Wikileaks, The Pentagon Papers, And The First Amendment
The lawyer who argued The Pentagon Papers case points out how Julian Assange is not Daniel Ellsberg, and how prosecuting him could have disastrous results for press freedom in the United States.
Veteran First Amendment lawyer Floyd Abrams, who argued the Pentagon Papers case before the Supreme Court in 1971, had an interesting column this week in The Wall Street Journal arguing that the ongoing Wikileaks story is not at all like the case he was involved in 40 years ago:
In 1971, Daniel Ellsberg decided to make available to the New York Times (and then to other newspapers) 43 volumes of the Pentagon Papers, the top- secret study prepared for the Department of Defense examining how and why the United States had become embroiled in the Vietnam conflict. But he made another critical decision as well. That was to keep confidential the remaining four volumes of the study describing the diplomatic efforts of the United States to resolve the war.
Not at all coincidentally, those were the volumes that the government most feared would be disclosed. In a secret brief filed with the Supreme Court, the U.S. government described the diplomatic volumes as including information about negotiations secretly conducted on its behalf by foreign nations including Canada, Poland, Italy and Norway. Included as well, according to the government, were “derogatory comments about the perfidiousness of specific persons involved, and statements which might be offensive to nations or governments.”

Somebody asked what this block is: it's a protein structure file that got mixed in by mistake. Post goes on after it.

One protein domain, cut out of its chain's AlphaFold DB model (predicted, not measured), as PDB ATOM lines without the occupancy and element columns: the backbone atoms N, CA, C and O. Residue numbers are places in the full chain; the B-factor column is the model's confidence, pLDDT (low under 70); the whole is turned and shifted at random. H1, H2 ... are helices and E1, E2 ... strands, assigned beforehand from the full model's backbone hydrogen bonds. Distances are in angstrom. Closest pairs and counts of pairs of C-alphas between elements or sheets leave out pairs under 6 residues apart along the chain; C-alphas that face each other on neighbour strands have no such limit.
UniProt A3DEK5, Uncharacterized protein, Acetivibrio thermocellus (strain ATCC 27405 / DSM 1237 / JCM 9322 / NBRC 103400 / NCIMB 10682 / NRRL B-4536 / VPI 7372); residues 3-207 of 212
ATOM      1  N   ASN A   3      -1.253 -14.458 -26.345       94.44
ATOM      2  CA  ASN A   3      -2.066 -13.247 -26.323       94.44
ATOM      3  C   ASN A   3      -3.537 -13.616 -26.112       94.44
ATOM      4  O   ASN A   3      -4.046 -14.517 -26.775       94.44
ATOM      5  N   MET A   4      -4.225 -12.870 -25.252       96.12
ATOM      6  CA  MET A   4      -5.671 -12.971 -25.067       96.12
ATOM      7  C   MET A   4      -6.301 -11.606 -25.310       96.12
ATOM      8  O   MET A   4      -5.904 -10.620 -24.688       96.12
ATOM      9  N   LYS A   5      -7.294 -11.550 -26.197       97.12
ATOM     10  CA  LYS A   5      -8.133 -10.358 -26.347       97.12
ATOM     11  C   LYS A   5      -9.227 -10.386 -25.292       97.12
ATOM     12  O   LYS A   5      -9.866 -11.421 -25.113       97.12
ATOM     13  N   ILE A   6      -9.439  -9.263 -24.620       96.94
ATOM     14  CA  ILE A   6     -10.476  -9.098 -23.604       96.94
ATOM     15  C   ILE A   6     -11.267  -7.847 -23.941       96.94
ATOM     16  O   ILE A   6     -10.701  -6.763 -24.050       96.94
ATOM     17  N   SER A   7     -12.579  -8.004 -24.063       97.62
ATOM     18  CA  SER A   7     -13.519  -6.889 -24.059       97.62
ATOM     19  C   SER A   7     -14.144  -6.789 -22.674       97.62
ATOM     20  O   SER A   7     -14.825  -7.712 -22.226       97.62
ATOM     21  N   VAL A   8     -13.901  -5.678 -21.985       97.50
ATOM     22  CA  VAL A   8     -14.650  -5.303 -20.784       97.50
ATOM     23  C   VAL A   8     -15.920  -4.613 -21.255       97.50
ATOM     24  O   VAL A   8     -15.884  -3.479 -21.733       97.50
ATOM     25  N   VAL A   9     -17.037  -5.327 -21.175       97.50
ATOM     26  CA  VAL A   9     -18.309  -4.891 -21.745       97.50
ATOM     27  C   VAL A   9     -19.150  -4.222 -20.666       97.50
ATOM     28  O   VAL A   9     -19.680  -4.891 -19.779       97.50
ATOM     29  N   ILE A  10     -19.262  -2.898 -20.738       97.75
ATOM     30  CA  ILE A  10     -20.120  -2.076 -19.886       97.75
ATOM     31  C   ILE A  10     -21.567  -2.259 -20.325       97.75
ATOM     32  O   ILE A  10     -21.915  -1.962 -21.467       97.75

The diplomatic volumes were not published, even in part, for another dozen years. Mr. Ellsberg later explained his decision to keep them secret, according to Sanford Ungar’s 1972 book “The Papers & The Papers,” by saying, “I didn’t want to get in the way of the diplomacy.”
WikiLeaks is different. It revels in the revelation of “secrets” simply because they are secret. It assaults the very notion of diplomacy that is not presented live on C-Span. It has sometimes served the public by its revelations but it also offers, at considerable potential price, a vast amount of material that discloses no abuses of power at all.
The recent release of a torrent of State Department documents is typical. Some, containing unflattering appraisals by American diplomats of foreign leaders of France, Germany, Italy, Libya and elsewhere, contain the very sort of diplomacy-destructive materials that Mr. Ellsberg withheld. Others—the revelation that Syria continued selling missiles to Hezbollah after explicitly promising America it would not do so, for example—provide a revealing glimpse of a world that few ever see. Taken as a whole, however, a leak of this elephantine magnitude, which appears to demonstrate no misconduct by the U.S., is difficult to defend 8on any basis other than WikiLeaks’ general disdain for any secrecy at all.
Mr. Ellsberg understood that some government documents should remain secret, at least for some period of time. Mr. Assange views the very notion of government secrecy as totalitarian in nature. He has referred to his site as “an uncensorable system for untraceable document leaking and analysis.”